He tried to imagine himself in a market, in Morocco say, where these women must have come from. Shadows cut on the high stone walls by a sun in a cloudless sky, stalls, awnings, fruit, coffee and cigarette smoke, and roasting lamb, donkeys waiting in the shadows. A land of simple, harsh choices, stark in its beauty, with burning sands leading south to the empty Sahara. This was where the world outside the city was medieval. Or so he had read in National Geographic probably. At least the tightness in his chest was easing now.
    He began to make up a story then. Leaving their country would have changed these women utterly. Then, when they went back to visit, to a cousin’s wedding, say, there’d be the clash with the old world… a marriage arranged by their families, an instruction to come home… a former boyfriend who…?
    He took the pencil from the spine of his notebook. Scanning the notes he had from yesterday, he realized that he barely recognized his own writing. Shot: like a door slam? Like heavy books falling on a floor? Blood: lines, gouts? Wet fur, maroon. Smell: B.O., raw meat, cigarettes. Whiskey? Dust, oil? Disinfectant?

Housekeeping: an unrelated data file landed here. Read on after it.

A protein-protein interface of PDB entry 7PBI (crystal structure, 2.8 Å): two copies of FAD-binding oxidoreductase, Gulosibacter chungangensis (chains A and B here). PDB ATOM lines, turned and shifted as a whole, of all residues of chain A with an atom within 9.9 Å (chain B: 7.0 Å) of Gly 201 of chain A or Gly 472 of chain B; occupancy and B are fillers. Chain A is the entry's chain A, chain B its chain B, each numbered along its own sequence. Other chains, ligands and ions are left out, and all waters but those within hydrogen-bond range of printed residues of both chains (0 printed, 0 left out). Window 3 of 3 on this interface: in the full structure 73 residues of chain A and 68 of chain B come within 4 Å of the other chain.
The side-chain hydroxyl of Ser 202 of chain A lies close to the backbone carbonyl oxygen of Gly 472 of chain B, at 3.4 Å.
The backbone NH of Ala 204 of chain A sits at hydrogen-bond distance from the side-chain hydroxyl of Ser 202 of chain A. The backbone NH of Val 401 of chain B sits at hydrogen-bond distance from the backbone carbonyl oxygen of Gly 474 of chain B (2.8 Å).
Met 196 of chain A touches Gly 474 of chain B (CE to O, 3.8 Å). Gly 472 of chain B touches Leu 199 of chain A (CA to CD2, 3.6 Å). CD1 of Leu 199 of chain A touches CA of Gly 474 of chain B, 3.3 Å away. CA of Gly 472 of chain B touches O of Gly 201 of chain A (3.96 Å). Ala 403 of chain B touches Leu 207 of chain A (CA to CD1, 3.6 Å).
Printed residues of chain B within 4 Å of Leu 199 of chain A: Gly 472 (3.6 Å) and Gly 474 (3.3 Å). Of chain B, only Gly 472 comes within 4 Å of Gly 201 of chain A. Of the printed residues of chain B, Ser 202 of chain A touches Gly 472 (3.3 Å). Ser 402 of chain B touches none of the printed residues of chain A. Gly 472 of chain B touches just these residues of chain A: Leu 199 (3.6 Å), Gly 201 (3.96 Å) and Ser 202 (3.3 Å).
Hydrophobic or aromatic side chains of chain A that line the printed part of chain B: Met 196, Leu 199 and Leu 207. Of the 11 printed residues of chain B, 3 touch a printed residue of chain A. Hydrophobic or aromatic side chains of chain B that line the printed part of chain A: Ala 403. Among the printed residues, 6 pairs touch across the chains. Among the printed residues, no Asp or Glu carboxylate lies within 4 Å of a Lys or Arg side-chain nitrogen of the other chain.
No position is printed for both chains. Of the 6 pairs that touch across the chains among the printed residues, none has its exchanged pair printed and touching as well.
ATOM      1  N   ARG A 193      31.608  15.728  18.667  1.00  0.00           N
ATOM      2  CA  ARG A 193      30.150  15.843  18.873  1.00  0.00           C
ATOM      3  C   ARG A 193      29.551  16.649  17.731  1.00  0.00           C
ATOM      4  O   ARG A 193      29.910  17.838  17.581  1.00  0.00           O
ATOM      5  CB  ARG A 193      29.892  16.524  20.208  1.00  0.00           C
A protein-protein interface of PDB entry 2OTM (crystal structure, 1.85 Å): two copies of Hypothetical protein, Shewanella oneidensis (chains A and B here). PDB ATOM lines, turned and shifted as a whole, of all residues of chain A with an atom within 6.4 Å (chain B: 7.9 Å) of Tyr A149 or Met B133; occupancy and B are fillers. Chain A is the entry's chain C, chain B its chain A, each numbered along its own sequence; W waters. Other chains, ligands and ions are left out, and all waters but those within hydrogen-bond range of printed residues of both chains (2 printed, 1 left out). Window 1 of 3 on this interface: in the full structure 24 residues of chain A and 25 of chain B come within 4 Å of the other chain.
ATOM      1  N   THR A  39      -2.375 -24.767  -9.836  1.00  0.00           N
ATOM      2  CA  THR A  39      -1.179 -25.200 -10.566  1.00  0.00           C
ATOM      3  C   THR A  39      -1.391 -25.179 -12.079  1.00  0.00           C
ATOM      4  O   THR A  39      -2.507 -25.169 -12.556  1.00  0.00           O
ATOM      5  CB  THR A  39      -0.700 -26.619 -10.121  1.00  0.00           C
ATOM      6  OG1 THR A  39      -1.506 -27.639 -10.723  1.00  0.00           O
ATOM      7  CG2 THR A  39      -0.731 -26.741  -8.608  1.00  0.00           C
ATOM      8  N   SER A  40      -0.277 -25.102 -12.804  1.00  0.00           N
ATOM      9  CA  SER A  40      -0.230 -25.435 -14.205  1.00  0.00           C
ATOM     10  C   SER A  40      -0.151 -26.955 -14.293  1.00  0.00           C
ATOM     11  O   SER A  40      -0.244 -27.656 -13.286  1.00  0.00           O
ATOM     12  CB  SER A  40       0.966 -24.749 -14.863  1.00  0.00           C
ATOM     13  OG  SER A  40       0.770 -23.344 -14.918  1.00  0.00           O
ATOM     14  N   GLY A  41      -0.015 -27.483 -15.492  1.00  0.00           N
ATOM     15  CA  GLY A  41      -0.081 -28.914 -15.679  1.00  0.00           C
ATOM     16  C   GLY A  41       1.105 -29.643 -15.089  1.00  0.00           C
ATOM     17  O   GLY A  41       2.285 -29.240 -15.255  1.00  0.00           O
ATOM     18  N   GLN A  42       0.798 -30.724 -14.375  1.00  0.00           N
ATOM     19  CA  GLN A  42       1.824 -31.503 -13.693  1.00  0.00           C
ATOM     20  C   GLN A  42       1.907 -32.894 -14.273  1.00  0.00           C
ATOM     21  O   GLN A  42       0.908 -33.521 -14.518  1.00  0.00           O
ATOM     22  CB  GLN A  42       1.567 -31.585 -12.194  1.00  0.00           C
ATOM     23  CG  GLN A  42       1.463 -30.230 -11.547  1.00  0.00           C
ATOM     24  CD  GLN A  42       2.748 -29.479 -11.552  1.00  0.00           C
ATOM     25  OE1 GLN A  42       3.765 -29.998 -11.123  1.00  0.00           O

A long, deep yawn overtook him, and he gave into it. The tension was ebbing then, and the adrenaline gone. He could almost fall asleep here on the bus. His eyes slid out of focus, and he leaned his head against the window. Outside the glass, Westmoreland Street teemed with traffic and people. Three cranes stood out against the sky of the railings at Trinity College. The bus staggered and braked, wallowed and jerked as the driver fought to get into the lane around College Green. Fanning’s gaze slid over the faces gathered by the bus stops and at the traffic lights. They looked expectant, listless, distracted. He had done this since the time he started university, grabbing images and scenes from the city and dropping them as words in his notebook. Which reminded him.